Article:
Jake Paul can’t impact the world of mixed martial arts (MMA) or the business practices of Ultimate Fighting Championship (UFC) from the outside, so “The Problem Child” and his investors are buying their way through the front door.
The means to that end is scooping up stock in Endeavor, UFC’s parent company.
“I’ve invested in EDR (UFC) stock with my partner Geoffrey Woo to focus on UFC’s ESG (Environmental, Social, and Governance) standards relating to fighters,” Paul announced. “We believe EDR can drive long-term economic value by increasing UFC fighter pay and providing them healthcare. Reaching out to Engine No. 1 to partner on this ‘endeavor.’”
Engine No. 1 bills itself as an “impact investment group purpose-built to create long-term value by driving positive impact through active ownership.” That means investors don’t sit around waiting to get rich while the company does whatever the hell it wants.
Instead, shareholders get their hands dirty while promoting positive change.
“Jake is the archetype of the future, where individual transcends the machine,” Woo wrote on Twitter. “This is happening across all sectors — media, entertainment, & tech start ups where dynamic, innovative individuals & creators are bargaining toe-to-toe with the owners, the institutions, and the academy.”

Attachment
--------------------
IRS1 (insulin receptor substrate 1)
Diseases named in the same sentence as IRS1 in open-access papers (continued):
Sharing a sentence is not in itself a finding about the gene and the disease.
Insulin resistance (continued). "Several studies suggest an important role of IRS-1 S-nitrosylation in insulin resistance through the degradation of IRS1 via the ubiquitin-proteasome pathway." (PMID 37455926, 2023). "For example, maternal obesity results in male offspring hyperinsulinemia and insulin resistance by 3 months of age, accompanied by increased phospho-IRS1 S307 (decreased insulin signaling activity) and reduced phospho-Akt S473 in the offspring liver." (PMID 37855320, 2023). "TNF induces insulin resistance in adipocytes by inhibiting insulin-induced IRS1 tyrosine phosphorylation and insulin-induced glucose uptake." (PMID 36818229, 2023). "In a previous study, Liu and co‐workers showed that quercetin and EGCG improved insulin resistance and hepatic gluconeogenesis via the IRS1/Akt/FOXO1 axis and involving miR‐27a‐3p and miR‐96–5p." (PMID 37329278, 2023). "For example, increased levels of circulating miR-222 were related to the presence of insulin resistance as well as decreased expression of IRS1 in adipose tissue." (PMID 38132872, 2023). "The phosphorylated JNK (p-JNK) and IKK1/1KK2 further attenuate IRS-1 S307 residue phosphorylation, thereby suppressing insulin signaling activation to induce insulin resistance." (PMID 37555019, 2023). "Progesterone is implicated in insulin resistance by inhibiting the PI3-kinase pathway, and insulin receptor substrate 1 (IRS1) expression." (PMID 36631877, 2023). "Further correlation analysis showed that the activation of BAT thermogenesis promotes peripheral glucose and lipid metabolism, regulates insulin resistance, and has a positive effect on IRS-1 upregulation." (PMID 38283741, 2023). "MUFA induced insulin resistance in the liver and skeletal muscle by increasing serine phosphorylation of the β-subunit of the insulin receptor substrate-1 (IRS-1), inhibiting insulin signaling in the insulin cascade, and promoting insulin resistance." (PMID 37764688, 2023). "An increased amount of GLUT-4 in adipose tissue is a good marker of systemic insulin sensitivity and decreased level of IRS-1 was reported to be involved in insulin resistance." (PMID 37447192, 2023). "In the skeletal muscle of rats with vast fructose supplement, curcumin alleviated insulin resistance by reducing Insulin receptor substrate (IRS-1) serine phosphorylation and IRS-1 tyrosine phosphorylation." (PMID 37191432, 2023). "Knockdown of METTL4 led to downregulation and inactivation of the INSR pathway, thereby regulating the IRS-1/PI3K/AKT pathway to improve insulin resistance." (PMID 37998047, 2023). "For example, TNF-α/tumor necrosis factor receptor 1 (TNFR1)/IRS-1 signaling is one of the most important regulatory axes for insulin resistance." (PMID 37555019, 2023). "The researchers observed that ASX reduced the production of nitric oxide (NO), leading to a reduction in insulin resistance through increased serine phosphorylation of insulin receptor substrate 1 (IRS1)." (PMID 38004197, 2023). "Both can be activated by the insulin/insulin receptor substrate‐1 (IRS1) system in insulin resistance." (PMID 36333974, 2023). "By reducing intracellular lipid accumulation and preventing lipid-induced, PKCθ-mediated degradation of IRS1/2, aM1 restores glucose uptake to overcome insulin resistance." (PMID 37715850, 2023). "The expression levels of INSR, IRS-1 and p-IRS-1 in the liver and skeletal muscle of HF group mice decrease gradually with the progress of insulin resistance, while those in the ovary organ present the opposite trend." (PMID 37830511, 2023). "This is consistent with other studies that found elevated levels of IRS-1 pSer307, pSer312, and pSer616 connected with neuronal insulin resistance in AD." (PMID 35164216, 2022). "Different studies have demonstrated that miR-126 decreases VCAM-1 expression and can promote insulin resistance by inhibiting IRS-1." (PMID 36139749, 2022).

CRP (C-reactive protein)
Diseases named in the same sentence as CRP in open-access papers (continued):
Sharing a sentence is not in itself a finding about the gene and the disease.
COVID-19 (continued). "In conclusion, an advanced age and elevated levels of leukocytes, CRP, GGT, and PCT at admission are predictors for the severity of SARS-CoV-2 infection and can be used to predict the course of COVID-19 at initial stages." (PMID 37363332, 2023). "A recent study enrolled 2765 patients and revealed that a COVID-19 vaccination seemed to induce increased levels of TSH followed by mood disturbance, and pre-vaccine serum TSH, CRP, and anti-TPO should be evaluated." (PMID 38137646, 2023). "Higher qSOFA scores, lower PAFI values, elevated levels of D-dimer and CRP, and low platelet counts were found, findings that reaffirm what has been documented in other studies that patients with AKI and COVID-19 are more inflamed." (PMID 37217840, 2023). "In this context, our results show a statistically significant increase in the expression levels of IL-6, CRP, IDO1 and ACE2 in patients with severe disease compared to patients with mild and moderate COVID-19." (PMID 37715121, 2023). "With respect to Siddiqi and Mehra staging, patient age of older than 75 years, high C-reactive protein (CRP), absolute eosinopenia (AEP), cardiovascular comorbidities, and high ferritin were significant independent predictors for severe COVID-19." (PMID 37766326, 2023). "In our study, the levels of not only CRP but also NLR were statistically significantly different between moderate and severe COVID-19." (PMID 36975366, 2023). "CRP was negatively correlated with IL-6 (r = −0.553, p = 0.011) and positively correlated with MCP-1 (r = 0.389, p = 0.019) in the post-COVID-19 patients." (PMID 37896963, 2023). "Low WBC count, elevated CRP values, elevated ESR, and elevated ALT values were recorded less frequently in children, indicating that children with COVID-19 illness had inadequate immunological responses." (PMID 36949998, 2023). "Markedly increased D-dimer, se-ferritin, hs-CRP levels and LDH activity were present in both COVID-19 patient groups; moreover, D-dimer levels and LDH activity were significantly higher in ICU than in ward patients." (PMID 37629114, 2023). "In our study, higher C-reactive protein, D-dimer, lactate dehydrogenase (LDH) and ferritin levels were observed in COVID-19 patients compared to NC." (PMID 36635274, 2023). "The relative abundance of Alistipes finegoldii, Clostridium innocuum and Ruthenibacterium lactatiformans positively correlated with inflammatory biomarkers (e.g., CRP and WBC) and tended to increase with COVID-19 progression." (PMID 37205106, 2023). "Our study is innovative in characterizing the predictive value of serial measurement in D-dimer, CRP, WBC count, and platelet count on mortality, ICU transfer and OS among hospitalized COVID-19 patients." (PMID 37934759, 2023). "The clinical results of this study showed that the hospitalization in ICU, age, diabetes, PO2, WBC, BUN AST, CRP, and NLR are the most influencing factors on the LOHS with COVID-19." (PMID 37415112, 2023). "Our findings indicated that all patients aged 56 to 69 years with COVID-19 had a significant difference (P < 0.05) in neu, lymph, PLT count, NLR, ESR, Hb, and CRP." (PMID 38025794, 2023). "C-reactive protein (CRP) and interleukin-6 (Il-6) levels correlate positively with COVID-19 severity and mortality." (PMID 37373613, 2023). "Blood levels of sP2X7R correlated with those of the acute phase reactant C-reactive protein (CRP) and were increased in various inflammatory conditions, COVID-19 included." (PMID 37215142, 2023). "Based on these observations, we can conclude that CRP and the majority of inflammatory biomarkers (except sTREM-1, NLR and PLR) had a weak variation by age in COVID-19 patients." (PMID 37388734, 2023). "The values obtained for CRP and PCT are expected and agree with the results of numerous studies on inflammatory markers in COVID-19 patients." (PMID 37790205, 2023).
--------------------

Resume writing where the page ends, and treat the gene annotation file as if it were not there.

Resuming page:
“Who am I? I come from Silicon Valley & web3/crypto,” Woo continued. “Skin in the game, shared equity, and long-term alignment is the underlying incentive model that made Silicon Valley and crypto the most impactful business models of the last 20 years. We intend to apply these models to the UFC.”
UFC and promotion president Dana White have been criticized over the years for mistreating fighters and creating a toxic workplace. Paul, who recently teased a jump to MMA, has been one of the organization’s most outspoken critics.
“We believe the best way to accelerate this inevitable revolution is to lead it from within the UFC as co-owners & impact investors,” Woo said. “I invite likeminded shareholders, our Board, our largest institutional to the smallest individual owners of EDR/UFC to join Jake, Anti Fund, and I to drive management change to upgrade sport culture, whilst capturing outsized long-term equity value. It’s not just the right thing to do, but the profitable one.”
Sounds like Paul and Co. are really trying to make a positive change in the MMA industry. Or they could just want a piece of the $7 billion pie and decided to cook up some do-gooder excuse to avoid looking like money-grubbing hypocrites.